US 2076969 A
Description (OCR text may contain errors)
M. P. SIEGER METHOD AND APPARATUS FOR SHEARING STR IP MATERIAL Api'il 13, 1937.
Filed Nov. 10, 1936 4 Sheets-Sheet 1 ENTOR.
V A? 7M ATTORNEYS I April, 13,1937.
Filed P. SIEGER 4 Sheet METHOD AND APPARATUS FOR SHEARING STRIP MATERIAL Nov. 10, 1936 V s-Sheet 2 INVENTOR.
April 13, 1937. M. P. SIEGER 2,076,969
METHOD AND APPARATUS FOR SHEARING STRIP MATERIAL Filed NOV. 10, 1956 4 Sheets-Sheet 3 PEI -llllllliliL.
METHOD AND APPARATUS FOR SHEARING STRIP MATERIAL Filed Nov. 10, 1936 4 Sheets-Sheet 4 $5M M Y I 5 A QW J M A'ITORNEYJS.
Patented Apr. 13, 1937 'METHOD AND APPARATUS FOR SHEARING s'rmr MA'rEmAL Maurice r. Sieger, Pittsburgh, Pa., assignor to United Engineering & Foundry Company, Pittsburgh, Pa., a corporation of Pennsylvania Application November 10, 1936, Serial No. 110,057
'operation have to be removed at some time or other before the processing of the ,strip is fin,-
-ished, and for many purposes it is desirable that they be removed and disposed of as the strip issues fromthe last pass of the hot finishing mill.
If removed at such point not only is their subsequent useless processing and handling eliminated, but also any necessity of separating them from the usable strip at a further point in the finishing operation is avoided. In addition, and what is possibly most important, it facilitates the entering of the strip in the subsequent processing apparatus which is often accompanied with difliculties because of their, deformities if the leading crop ends are not removed.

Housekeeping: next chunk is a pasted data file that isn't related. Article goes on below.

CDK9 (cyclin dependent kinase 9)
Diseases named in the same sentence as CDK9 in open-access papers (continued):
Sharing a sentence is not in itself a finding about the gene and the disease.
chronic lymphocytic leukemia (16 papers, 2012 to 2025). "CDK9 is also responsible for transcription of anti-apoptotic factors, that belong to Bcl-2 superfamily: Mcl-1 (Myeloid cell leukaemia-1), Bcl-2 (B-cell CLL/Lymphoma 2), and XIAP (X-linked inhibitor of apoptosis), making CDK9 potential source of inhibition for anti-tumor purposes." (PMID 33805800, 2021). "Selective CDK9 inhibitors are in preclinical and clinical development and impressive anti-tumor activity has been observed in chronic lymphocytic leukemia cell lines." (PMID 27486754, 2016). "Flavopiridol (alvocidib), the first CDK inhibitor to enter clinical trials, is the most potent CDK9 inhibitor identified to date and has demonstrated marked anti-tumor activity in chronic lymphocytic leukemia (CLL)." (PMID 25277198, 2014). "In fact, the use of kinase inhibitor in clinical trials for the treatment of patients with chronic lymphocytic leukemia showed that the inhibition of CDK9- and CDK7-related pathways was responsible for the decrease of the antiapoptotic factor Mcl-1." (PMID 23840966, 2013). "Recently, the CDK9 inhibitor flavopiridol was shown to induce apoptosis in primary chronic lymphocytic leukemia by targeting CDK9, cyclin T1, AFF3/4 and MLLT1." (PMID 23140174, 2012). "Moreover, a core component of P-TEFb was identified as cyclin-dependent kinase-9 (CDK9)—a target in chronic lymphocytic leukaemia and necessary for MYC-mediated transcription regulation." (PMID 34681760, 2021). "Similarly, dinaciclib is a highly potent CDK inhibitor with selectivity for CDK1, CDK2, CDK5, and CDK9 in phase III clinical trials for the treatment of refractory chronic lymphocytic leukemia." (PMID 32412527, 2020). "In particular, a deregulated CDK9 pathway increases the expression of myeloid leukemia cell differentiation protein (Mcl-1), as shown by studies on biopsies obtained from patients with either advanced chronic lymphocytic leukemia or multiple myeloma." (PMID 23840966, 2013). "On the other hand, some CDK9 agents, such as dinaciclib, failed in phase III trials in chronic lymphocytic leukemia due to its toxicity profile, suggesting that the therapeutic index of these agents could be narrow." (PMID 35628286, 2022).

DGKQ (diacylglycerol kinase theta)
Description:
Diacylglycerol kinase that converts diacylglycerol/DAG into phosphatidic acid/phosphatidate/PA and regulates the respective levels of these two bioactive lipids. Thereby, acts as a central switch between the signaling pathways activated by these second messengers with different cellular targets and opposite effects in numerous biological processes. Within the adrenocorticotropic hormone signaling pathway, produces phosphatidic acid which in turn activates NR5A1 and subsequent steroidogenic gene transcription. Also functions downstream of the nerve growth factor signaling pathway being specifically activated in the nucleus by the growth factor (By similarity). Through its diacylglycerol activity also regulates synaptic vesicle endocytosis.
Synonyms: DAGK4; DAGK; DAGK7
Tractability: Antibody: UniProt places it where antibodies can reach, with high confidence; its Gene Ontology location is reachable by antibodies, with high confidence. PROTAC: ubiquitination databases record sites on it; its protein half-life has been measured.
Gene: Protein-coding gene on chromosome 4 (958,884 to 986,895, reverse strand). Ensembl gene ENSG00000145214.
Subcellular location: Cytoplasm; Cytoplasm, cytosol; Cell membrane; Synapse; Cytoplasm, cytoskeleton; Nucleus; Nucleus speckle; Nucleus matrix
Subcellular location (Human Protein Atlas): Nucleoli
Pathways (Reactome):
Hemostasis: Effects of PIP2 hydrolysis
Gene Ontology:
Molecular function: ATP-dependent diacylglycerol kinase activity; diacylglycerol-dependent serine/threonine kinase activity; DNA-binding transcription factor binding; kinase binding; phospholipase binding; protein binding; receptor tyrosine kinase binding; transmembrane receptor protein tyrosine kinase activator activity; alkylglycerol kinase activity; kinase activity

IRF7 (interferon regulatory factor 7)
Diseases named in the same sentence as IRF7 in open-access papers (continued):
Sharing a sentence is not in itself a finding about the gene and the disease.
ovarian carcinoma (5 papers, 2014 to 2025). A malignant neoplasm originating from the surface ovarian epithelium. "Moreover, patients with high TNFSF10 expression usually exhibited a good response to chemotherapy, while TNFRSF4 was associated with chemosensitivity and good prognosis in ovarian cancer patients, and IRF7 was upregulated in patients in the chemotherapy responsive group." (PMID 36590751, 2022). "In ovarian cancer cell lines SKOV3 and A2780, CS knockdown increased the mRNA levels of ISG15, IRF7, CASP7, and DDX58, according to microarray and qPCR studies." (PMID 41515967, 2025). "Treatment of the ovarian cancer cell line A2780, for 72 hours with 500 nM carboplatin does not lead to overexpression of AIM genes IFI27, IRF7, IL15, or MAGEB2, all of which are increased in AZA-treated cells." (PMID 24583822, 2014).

The removal and disposal of these crop portions at such point, however, presents a considerable problem because of the relatively high speed at which the strip is usually traveling at this point, and because apparatus can not be used for this purpose which may in any way so obstruct the delivery of the strip as to produce cobbles. This is especially true of the removal and disposal of the front end crops as they must be gotten out of the way in an exceedingly rapid and skillful manner in order to avoid interfering with the progress of the rest of the strip.
Heretofore, although other means have been attempted, the prevailing practice has been to permit these cropped ends to be carried along the strip-conveying table after they are cut ofi, and to station a number of table men equipped with hand tools along the table to pull them out of the line of travel. Such practice is both undependable and dangerous as well as relatively expensive as compared to the use of automatic means for accomplishing such end.
With the foregoing in mind it is an object of n interfering with the normal travel of the strip. Another object is toprovide for doing this automatically and in such a way as to minimize the possibility of cobbles being produced by the apparatus used.
Still another object is to provide an apparatus for this purpose in which, with the exception of the cutting blades, it is unnecessary to move any of its parts during the cutting and separat ing operation.